For Locke and country, a move to China presents an opportunity

He's poised to join two Northwest legends in serving a critical role as ambassador to the world's second largest economy.

He's poised to join two Northwest legends in serving a critical role as ambassador to the world's second largest economy.

It's a muckamuck pantheon with names like Mike Mansfield and Tom Foley.

Two Northwest politicos recast their time in Congress to serve as America's official rep to a Pacific Rim heavyweight.

Add former Washington Gov. Locke, the U.S. Commerce Secretary who reportedly is being nominated by President Barack Obama as ambassador to China.  Just like Mansfield and Foley, Gary Locke will be — presupposing approval by the U.S. Senate — assigned to a critical, evolving nation boasting the world's second-largest economy.

When Montana's Mike Mansfield and Spokane's Tom Foley served, that second-largest behemoth was Japan. Enter China, numero dos beginning this year.

Gary Locke is now poised to play a seminal role in the development of a key strategic relationship. He carries both the burden and the advantage of his heritage: he's the grandson of Chinese immigrants, an emotive cudgel if ever there was. Locke is also the consummate politician, an Eagle Scout and a former prosecutor with a moral compass and a temperament that is simultaneously inspiring and unruffled.

During his tenure as Commerce Secretary, Locke forfeited his dance card with lawmakers such as Rep. Norm Dicks and Sen. Maria Cantwell after giving approval to move NOAA from Seattle to Newport, Oregon. Fairly or not, it was perceived as an anti-home-team maneuver, even though Locke was in the non-parochial role of a Cabinet secretary. As a result, a number of Locke's Northwest allies, many of them vital congressional deciders, quickly fell away.

Gary Locke's assignment as U.S. Ambassador is not a fallback gig. He's positioned to make a tangible difference as both a representative of the United States and as an agitator for democratic reform.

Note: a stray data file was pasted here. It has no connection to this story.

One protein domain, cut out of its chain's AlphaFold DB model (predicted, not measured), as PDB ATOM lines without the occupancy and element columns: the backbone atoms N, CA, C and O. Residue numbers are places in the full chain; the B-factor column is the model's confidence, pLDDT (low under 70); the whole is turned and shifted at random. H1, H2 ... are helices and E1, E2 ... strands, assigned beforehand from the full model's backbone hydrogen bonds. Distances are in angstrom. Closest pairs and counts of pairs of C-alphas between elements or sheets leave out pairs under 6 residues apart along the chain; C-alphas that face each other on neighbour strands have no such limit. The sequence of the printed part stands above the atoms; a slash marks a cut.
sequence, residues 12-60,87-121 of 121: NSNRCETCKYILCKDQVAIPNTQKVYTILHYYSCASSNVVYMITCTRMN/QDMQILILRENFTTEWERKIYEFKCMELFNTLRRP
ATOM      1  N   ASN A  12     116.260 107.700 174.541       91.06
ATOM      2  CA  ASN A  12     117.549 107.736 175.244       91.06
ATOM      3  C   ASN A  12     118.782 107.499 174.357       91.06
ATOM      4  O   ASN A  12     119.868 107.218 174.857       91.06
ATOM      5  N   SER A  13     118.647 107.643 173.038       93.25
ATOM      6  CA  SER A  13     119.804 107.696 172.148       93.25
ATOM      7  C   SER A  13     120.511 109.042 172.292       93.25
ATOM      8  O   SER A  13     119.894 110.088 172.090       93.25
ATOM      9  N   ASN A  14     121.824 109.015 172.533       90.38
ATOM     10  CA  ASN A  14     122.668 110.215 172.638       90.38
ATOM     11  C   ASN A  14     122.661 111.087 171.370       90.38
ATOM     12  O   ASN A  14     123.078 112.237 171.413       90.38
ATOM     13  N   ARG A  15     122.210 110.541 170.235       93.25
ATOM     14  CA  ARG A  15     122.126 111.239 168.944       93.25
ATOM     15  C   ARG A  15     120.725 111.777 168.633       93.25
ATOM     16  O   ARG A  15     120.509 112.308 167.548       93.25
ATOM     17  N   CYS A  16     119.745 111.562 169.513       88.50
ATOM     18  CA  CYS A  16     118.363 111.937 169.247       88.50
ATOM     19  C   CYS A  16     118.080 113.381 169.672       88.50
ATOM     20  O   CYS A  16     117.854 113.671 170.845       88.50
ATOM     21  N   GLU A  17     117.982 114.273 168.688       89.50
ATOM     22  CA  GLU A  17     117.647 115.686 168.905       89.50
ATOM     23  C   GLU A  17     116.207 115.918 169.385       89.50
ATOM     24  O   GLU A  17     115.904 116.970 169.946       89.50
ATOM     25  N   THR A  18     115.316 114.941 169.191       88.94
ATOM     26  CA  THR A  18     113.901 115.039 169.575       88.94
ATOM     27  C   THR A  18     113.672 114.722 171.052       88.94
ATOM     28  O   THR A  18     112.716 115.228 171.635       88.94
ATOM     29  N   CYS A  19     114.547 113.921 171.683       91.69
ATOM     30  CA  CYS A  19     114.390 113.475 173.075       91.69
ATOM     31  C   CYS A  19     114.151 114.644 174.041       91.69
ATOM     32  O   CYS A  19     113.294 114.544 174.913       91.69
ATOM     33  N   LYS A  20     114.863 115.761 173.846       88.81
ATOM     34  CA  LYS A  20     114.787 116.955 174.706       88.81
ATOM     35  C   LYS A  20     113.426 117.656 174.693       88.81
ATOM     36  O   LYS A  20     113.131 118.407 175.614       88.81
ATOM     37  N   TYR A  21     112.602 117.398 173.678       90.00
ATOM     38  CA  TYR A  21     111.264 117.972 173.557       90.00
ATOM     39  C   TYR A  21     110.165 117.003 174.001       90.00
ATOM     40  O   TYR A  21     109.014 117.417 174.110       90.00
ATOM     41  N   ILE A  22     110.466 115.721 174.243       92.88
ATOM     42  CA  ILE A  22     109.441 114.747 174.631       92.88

The ideal template is a Mansfield/Foley hybrid: Learn the language and act, as near as possible, unyielding when it comes to both international trade and human rights.

Can China's "peaceful rise" accommodate freedom of expression and religion and assembly? The lesson from the revolutions in Egypt and Tunisia is to support human dignity and be on the right side of history. One of the world's greatest cultures is strangled by an autocratic government. The mission of any ambassador must be to goose international trade and advance human rights.

Ideally, Locke will blend his virtuous tendencies with his Commerce portfolio. That means a bare-knuckled negotiating style and highlighting the obvious: That the PRC is a Soviet analogue with thousands of political prisoners such as Nobelist Liu Xiaobo.

Washington's former governor has a chance to leave a meaningful imprint. He should seize it.


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About the Authors & Contributors

Peter Jackson

Peter Jackson

Peter Jackson is the former editorial-page editor of the Everett Herald. Follow him on Twitter @phardinjackson